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Elliott Management Corp., the sometimes-activist hedge fund run by billionaire Paul Singer, said it’s bought a more than $1 billion stake in several Hyundai Motor Group entities and is calling for a clearer plan to improve operations.

The New York-based hedge fund praised the auto conglomerate for simplifying its ownership structure last month after drawing criticism from corporate-governance activists for years. Still, Elliott called the moves a “first step” and said it’s looking forward to meeting with management about the group’s issues.

“More needs to be done to benefit the companies and stakeholders,” the firm said in a statement. “Elliott calls on management to share a more detailed road map as to how it will improve corporate governance, optimize balance sheets, and enhance capital returns at each of the companies.”

The changes at Hyundai follow similar overhauls by other conglomerates in Korea including national icon Samsung Group, which Elliott has also taken on. Hyundai, a cars-to-steel giant, has been chided for years by shareholder activists such as Kim Sang-jo, who’s now head of the Fair Trade Commission that oversees the nation’s conglomerates.

Kim has said family-run empires, known as chaebols, should untangle cross-shareholdings that obfuscate their ownership structures. His commission welcomed Hyundai’s plan announced last week.

Elliott said its holdings were in car manufacturers Hyundai Motor Co. and Kia Motors Corp., as well as parts maker Hyundai Mobis Co. Shares of all three companies have trailed the benchmark Kospi index since the beginning of last year.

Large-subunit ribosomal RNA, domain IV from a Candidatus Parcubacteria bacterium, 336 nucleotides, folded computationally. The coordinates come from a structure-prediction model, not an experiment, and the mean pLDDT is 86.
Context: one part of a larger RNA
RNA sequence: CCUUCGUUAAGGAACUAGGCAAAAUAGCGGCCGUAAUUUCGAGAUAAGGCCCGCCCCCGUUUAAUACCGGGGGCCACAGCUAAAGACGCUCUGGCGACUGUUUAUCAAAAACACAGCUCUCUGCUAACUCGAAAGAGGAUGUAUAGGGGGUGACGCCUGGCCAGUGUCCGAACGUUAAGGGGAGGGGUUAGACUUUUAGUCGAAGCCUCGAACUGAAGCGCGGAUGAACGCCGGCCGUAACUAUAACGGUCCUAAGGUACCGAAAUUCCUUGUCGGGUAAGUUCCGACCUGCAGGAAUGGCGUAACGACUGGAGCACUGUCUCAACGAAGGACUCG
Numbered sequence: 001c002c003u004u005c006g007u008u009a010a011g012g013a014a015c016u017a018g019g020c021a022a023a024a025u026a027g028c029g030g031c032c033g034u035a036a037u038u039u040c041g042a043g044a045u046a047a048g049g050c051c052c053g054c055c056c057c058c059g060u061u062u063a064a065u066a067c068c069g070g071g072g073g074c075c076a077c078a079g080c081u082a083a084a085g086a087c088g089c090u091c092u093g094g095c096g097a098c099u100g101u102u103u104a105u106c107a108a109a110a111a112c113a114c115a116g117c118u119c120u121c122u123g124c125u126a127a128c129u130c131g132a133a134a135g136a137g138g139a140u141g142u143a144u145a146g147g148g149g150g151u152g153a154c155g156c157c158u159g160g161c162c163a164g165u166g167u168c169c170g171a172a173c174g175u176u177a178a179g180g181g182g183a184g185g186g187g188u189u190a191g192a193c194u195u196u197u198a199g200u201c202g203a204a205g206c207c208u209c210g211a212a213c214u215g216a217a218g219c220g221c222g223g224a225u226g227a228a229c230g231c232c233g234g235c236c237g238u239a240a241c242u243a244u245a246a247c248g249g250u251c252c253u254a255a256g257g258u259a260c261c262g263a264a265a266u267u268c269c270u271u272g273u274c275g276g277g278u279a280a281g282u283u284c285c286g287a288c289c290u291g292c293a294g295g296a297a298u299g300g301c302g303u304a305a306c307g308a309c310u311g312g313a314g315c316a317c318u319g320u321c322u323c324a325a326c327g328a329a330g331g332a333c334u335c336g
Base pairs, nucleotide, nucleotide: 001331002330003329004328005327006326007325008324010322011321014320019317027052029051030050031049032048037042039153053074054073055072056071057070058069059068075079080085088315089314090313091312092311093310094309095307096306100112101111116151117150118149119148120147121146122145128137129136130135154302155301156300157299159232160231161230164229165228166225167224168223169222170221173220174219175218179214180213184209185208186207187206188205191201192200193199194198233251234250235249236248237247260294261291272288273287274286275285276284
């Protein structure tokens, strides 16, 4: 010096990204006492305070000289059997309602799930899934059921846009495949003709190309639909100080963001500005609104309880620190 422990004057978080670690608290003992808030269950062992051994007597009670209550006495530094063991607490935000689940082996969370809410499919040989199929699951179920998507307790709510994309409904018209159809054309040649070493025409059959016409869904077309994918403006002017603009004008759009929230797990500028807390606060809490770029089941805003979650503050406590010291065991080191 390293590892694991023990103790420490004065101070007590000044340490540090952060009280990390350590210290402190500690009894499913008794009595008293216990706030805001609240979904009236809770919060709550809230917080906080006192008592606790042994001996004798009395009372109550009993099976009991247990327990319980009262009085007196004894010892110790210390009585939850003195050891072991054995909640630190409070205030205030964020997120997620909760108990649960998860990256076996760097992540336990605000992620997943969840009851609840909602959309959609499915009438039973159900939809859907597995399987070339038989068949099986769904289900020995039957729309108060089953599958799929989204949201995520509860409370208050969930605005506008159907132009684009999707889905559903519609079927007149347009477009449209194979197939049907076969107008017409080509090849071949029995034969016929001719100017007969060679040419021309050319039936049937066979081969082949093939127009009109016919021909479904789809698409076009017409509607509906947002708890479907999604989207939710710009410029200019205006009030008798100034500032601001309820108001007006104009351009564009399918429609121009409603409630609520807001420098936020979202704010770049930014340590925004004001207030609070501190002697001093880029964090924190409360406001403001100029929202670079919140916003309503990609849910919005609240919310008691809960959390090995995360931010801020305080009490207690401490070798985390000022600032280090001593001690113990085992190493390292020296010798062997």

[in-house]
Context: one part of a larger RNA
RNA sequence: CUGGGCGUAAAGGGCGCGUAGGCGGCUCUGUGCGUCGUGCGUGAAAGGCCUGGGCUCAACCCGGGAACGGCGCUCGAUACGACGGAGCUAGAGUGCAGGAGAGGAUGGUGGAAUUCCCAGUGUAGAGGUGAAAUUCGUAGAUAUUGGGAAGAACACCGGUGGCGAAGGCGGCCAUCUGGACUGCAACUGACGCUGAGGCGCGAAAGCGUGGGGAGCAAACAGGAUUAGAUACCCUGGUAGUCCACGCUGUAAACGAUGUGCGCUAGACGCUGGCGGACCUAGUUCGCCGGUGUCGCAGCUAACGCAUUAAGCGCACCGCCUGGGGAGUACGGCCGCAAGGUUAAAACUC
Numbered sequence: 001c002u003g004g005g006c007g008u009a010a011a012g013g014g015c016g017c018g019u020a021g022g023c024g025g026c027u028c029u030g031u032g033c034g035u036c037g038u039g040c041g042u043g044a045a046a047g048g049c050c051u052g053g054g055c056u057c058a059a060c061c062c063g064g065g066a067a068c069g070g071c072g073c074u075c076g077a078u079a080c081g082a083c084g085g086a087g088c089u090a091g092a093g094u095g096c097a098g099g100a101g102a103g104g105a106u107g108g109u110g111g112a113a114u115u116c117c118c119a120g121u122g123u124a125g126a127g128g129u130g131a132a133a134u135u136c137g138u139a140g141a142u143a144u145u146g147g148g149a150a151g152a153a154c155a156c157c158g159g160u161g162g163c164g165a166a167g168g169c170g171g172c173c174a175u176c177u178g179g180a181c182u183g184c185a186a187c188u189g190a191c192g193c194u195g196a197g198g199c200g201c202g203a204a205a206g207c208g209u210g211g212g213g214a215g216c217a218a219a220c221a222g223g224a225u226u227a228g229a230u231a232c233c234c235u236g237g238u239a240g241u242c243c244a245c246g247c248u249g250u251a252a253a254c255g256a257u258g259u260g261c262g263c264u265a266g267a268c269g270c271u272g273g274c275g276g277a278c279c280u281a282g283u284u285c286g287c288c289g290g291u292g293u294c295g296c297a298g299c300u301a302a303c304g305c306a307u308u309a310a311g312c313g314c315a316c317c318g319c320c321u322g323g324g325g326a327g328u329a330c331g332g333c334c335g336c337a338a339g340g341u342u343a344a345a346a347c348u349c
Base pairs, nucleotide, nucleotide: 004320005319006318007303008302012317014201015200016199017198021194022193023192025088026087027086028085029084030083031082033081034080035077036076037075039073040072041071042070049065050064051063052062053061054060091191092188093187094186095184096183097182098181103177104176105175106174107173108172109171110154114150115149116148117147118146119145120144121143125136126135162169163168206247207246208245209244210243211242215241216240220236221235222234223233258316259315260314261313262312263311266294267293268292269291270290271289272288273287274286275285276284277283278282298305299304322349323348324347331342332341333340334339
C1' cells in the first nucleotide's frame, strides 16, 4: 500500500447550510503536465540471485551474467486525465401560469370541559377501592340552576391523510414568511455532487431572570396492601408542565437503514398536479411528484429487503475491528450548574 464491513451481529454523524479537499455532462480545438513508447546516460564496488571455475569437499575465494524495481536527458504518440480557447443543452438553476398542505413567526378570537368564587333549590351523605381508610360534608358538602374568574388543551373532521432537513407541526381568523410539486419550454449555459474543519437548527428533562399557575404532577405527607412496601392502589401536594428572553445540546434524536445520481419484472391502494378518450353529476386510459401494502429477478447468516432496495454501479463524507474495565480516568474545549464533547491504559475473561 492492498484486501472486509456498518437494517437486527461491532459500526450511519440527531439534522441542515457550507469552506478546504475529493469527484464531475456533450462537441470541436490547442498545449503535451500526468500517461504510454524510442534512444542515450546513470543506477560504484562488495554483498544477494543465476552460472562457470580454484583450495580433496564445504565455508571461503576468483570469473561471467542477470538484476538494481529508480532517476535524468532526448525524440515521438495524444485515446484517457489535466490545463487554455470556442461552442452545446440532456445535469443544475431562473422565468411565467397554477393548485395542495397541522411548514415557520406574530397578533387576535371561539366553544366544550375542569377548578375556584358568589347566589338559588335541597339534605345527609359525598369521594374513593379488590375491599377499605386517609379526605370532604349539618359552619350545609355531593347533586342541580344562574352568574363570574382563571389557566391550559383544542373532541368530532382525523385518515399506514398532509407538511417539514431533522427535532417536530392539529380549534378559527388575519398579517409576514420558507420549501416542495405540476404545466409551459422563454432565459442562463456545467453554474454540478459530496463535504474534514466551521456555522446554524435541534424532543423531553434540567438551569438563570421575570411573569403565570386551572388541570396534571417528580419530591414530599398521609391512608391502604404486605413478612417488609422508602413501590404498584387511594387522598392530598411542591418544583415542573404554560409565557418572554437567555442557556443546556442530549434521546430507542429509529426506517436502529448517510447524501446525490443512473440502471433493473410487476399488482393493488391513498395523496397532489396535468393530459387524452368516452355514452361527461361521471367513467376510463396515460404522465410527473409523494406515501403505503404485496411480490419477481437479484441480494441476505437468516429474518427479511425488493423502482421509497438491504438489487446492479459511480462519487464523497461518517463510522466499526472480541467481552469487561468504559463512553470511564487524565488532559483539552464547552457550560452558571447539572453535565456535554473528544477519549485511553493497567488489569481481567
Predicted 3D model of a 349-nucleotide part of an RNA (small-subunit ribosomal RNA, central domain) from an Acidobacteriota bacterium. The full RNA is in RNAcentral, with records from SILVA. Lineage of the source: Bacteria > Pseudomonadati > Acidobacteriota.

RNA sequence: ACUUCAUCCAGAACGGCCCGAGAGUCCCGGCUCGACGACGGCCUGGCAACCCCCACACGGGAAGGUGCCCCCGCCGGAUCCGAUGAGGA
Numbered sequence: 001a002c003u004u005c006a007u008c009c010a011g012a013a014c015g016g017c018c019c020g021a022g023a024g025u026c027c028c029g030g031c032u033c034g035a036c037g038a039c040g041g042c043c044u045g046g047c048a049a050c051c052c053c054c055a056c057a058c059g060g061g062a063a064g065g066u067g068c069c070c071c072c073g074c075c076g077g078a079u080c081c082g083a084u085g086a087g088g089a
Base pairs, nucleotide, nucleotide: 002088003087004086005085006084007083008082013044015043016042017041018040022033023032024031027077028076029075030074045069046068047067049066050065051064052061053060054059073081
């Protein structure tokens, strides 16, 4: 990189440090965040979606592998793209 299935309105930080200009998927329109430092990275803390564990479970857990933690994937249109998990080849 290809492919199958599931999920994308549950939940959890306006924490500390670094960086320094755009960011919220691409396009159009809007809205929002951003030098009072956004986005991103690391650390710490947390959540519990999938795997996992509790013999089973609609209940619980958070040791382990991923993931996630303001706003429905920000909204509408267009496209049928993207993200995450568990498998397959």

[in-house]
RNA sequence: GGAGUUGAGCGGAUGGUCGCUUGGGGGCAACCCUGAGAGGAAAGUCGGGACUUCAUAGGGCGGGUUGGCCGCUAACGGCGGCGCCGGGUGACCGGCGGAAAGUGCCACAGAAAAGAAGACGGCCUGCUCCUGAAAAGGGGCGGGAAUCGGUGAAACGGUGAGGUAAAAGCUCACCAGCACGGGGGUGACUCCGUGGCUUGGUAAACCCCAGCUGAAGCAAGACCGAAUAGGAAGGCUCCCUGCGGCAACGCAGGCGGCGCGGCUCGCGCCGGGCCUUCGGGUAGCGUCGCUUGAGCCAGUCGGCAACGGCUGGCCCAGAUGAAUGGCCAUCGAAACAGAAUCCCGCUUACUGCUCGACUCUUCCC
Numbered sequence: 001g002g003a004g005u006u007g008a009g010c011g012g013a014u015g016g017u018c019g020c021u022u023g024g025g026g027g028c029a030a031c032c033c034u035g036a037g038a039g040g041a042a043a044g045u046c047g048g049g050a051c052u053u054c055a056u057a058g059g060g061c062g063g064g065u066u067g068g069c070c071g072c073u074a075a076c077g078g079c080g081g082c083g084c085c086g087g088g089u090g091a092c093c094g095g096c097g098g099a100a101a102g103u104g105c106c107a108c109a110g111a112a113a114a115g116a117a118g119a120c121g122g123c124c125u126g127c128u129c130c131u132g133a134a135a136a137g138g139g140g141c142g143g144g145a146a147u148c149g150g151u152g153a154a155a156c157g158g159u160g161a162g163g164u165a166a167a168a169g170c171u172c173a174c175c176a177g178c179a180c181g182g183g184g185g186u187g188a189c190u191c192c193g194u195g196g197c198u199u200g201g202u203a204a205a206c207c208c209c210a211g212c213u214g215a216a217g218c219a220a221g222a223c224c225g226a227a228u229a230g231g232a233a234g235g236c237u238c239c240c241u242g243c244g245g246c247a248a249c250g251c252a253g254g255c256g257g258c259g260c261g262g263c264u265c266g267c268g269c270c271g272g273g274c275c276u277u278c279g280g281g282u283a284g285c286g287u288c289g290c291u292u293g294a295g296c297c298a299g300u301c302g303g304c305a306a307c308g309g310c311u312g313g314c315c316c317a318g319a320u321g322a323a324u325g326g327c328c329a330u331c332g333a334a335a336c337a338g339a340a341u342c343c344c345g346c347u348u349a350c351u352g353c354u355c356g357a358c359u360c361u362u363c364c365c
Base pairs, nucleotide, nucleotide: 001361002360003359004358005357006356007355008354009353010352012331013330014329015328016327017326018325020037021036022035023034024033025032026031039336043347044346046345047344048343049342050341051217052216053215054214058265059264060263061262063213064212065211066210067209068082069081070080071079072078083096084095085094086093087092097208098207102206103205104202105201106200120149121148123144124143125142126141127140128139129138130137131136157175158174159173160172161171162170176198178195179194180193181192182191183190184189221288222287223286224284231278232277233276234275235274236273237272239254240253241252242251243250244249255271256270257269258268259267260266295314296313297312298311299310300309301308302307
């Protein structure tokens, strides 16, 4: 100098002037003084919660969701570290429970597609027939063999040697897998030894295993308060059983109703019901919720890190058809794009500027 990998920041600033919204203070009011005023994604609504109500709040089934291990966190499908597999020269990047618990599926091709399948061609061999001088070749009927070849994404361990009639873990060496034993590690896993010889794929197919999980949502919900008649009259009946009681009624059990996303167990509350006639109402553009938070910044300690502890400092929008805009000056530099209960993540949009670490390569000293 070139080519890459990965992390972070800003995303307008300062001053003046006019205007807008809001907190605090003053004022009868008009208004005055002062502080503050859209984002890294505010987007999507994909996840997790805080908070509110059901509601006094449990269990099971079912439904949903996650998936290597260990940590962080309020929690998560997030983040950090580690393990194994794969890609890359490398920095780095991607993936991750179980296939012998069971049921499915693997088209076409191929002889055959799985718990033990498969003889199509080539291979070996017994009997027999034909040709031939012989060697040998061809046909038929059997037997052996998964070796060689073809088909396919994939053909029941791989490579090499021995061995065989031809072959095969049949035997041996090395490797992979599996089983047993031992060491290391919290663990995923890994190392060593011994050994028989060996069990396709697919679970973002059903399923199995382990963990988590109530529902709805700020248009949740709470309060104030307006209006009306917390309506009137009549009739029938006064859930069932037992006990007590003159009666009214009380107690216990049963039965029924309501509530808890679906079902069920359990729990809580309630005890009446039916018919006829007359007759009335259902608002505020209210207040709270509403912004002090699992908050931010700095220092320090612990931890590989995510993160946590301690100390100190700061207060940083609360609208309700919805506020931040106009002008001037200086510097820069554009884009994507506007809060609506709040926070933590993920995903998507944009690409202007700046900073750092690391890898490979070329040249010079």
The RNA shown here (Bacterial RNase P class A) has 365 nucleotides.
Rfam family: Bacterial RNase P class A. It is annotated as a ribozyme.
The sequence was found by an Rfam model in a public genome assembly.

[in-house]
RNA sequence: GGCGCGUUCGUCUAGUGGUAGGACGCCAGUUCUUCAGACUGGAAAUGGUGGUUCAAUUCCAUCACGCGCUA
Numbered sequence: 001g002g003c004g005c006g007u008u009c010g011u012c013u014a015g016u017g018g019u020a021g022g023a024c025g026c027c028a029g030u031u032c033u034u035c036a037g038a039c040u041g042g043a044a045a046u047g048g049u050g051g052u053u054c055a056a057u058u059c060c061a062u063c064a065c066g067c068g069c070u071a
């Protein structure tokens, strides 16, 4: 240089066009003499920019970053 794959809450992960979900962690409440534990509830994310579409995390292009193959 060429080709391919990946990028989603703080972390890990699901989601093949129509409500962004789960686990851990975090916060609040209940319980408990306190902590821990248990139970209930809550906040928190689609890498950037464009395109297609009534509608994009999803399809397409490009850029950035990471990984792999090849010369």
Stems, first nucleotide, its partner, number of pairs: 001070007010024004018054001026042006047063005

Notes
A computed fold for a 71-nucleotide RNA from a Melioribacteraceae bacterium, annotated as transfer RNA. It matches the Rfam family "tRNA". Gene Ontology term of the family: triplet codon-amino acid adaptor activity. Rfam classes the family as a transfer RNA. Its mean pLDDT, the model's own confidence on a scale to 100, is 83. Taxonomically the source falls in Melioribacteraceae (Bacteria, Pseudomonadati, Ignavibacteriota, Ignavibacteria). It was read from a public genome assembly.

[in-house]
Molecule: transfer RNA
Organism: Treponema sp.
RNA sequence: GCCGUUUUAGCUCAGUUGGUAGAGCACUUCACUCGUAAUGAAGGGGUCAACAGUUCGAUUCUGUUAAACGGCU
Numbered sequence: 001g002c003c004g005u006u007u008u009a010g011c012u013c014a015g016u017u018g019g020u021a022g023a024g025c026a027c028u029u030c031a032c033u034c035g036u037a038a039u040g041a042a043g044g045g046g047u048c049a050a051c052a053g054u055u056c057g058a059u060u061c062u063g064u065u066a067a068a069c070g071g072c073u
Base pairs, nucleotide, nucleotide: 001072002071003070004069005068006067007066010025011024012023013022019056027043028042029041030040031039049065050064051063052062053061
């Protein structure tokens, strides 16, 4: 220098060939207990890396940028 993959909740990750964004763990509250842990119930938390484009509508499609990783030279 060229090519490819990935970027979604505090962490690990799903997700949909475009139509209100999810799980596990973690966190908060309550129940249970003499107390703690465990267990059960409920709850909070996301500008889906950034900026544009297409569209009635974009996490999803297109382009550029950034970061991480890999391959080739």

A representative for Elliott declined to comment beyond the statement. A spokesman for Hyundai wasn’t immediately available for comment.

Hyundai Motor has been struggling in China, the world’s biggest auto market, amid a consumer backlash over political tensions between the country and South Korea. Sales also have been slipping in the U.S. due to a dearth of the sport utility vehicles American consumers are demanding at the expense of sedans.

In 2016, Elliott took a stake in Samsung Electronics Co. Ltd. and advocated for the company to split into two and add new directors to its board, among other changes. Samsung rejected most of the demands but offered in April 2017 to pay its first-ever quarterly dividend and cancel tens of billions of dollars in treasury shares.

Elliott also took a stake in Samsung C&T Corp. in 2015 in an attempt to block its proposed takeover of Cheil Industries Inc., arguing the deal undervalued the conglomerate. The South Korean courts rejected Elliott’s attempts to halt stock sales related to the deal, paving the way for the merger to go through.

In the aftermath, prosecutors started investigating whether payments made to entities controlled by Choi Soon-sil, a confidant of the country’s then-President Park Geun-hye, helped Samsung win support for the merger. Park was impeached and removed from office as part of a corruption scandal that engulfed the entire country from late 2016.

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